By Marilyn Loser

I often hear people ponder the height of their trees. Some guesses seem pretty good; others are outrageous. Assuming 10 feet per storey, a 40-foot tall tree would be the height of a four storey house. I don’t think we have any houses in Alamosa that tall, but you get the idea.

It’s not hard to calculate a tree’s height. There are several methods involving similar triangles that produce good results. The method I taught in Math for Elementary Teachers used shadows. On a clear sunny day, stand a yard stick vertically on flat ground and measure the length of the shadow in feet. Next measure the length of the tree’s shadow in feet. The ratio of the yard stick height (3 ft.) to the yard stick shadow (YS) is the same ratio as the tree height (TH) to the tree shadow (TS). Divide 3 by YS, and then multiply the result by TS to obtain the tree’s height in feet.

For example, I held up a yard stick in my yard and measured its shadow (6 ft.). Then I measured the shadow of one of my Austrian Pine (36 ft.). 3 divided by 6 = 1/2. 1/2 x 36 = 18. My tree is approximately 18 feet high.

This works well if the tree is on flat ground and casts the full length of its shadow on flat ground. It also works best if the tree is straight and the tallest part is directly over the trunk base.

Several other techniques are described at the Wiki How website, http://www.wikihow.com/Measure-the-Height-of-a-Tree. All require the use of a tape measure. One of my favorites is the Pencil Method. It works on cloudy days and involves the help of a friend and a pencil.

The tallest living tree on the planet is a coast redwood, *sequoia sempervirens, *in northern California. Hyperion holds the record at 379.1 feet, but several other redwoods are close behind. To put its height in perspective, the tip of the Statue of Liberty’s torch is only 305 feet above the ground. So stack a 7-storey house on top of Miss Liberty to equal the height of Hyperion. These redwoods are at least 1000 years old. Less than one percent of the old growth redwoods remain – what have we done?

Naturalists use more accurate measuring methods than the one I described above. The best procedure is to climb the tree and drop a weighted tape directly to the ground. Sounds simple. But consider that Hyperion’s bottom branches are 20 storeys above the ground. To get a rope up to the top, the climbers fired an arrow attached to fishing line over the top of the tree. They then pulled a climbing rope over using the fishing line.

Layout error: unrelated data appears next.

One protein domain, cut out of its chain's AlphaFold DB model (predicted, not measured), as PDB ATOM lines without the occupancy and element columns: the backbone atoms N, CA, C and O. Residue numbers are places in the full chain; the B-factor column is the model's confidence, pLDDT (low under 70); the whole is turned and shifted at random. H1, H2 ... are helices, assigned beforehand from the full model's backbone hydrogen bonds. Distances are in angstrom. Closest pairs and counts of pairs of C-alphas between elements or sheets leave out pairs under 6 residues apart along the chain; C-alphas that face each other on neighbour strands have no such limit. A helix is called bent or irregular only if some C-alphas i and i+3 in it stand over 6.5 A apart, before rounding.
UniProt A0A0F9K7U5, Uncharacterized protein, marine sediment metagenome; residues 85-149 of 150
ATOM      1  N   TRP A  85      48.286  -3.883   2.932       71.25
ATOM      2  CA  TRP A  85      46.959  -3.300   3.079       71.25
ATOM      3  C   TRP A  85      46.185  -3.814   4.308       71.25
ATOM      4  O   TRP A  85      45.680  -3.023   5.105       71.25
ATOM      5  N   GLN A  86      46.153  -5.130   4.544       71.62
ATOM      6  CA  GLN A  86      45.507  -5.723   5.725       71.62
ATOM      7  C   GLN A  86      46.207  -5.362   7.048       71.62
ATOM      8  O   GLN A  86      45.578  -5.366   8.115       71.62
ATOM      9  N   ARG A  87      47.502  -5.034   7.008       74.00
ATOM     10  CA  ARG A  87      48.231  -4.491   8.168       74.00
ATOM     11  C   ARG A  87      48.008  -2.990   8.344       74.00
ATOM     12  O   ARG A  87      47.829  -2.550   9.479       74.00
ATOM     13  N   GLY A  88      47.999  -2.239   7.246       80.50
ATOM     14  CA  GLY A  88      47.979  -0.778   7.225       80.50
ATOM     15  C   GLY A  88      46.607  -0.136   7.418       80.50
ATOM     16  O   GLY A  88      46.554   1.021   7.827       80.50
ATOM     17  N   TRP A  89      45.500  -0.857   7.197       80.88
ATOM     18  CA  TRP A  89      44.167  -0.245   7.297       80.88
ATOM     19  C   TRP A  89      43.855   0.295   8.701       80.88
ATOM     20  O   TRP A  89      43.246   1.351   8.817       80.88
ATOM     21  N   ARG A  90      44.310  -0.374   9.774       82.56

I had always thought redwoods were the tallest trees ever. However, specimens of Australia’s eucalyptus, *eucalyptus regnans, reign. In 1872 a fallen one with a broken top measured 435 feet. It was estimated to have reached 500 feet at one time.*

I don’t know which is the tallest tree in Alamosa. Anyone have an idea? My guess would be one of the old Blue Spruce trees in a downtown yard. Drop me an email at Marilyn@AlamosaTrees.net.

While researching this column, I happened upon some other interesting tree records. The largest tree to be transplanted was an oak tree, *quercus lobata*, aged between 180-220 years and measuring 58 ft. tall, with a canopy 104 ft. wide and weighing approximately 916,000 lb. Named Old Glory, the tree was moved one-quarter mile.

And I thought the Blue Spruce trees the city recently relocated to the Alamosa Ranch Ponds from City Hall seemed fairly large to transplant!

Arguably, the tree with the largest girth in the world is a Montezuma Cypress, *taxodium mucronatum*, with a circumference of over 164 feet at its base. That’s only 6 feet less than the perimeter of my house! Named Arbol del Tule, it is more than 2000 years old and can be found in Oaxaca, Mexico.

“*Trees are the answer*.” Bumper sticker on a Subaru Forester